In 2004, approximately 9 million people worldwide experienced a stroke, with the majority being ischemic in nature. While the prognosis for recovery can be good, long-term survival and functional outcome can be improved. Stroke survivors are at an increased risk for recurrent stroke and other ischemic vascular events and face significant cross-risk for atherothrombotic conditions affecting the coronary and peripheral vascular beds. As such, the secondary prevention of ischemic events in patients with stroke has focused on the treatment of atherosclerosis as a whole, with antiplatelet therapy playing a key role. There is some controversy regarding optimal antiplatelet therapy following stroke. The appropriate use of specific agents, the impact of stroke type and proper dosing, and other questions stem from an incomplete understanding of the issues, variability in clinical trial data, diversity in patient demographics, and differences in antiplatelet regimens. This review evaluates the clinical evidence for antiplatelet therapy in patients that have suffered an ischemic stroke, with an emphasis on balancing the benefits of a particular antiplatelet regimen with its attendant risk profile. The critical assessment of emerging trial data and its impact on existing treatment guidelines may aid in choosing the most appropriate antiplatelet regimen for comprehensive secondary prevention following stroke.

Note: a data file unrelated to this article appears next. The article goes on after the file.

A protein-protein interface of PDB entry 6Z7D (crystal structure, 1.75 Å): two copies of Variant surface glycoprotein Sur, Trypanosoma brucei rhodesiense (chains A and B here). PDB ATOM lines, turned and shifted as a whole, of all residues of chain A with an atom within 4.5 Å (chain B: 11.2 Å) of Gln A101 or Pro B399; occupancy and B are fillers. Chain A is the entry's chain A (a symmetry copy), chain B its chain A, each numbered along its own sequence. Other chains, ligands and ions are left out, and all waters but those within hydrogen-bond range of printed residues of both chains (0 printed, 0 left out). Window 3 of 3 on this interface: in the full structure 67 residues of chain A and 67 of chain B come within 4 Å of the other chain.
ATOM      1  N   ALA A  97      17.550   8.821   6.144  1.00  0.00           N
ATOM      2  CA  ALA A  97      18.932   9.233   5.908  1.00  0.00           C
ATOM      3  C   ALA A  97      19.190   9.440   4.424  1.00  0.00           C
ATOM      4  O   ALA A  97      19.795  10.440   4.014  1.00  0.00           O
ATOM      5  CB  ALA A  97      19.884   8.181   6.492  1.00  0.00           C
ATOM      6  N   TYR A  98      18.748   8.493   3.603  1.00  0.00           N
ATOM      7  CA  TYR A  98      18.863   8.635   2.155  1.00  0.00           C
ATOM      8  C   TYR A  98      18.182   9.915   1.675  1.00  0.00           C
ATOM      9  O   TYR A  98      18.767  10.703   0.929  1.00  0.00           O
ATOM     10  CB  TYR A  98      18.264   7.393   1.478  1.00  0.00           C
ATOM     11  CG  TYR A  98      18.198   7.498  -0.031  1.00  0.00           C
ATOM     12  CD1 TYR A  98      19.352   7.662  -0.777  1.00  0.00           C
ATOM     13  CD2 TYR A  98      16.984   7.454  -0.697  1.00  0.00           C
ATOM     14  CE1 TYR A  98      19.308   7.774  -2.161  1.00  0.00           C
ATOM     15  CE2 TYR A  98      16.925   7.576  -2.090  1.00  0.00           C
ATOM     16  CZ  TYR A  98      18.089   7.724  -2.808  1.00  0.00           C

Keywords: Antiplatelet therapy, aspirin, clopidogrel, dipyridamole, ischemic stroke, secondary prevention, transient ischemic attack, atherosclerosis, cerebrovascular disease, hyperlipidemia
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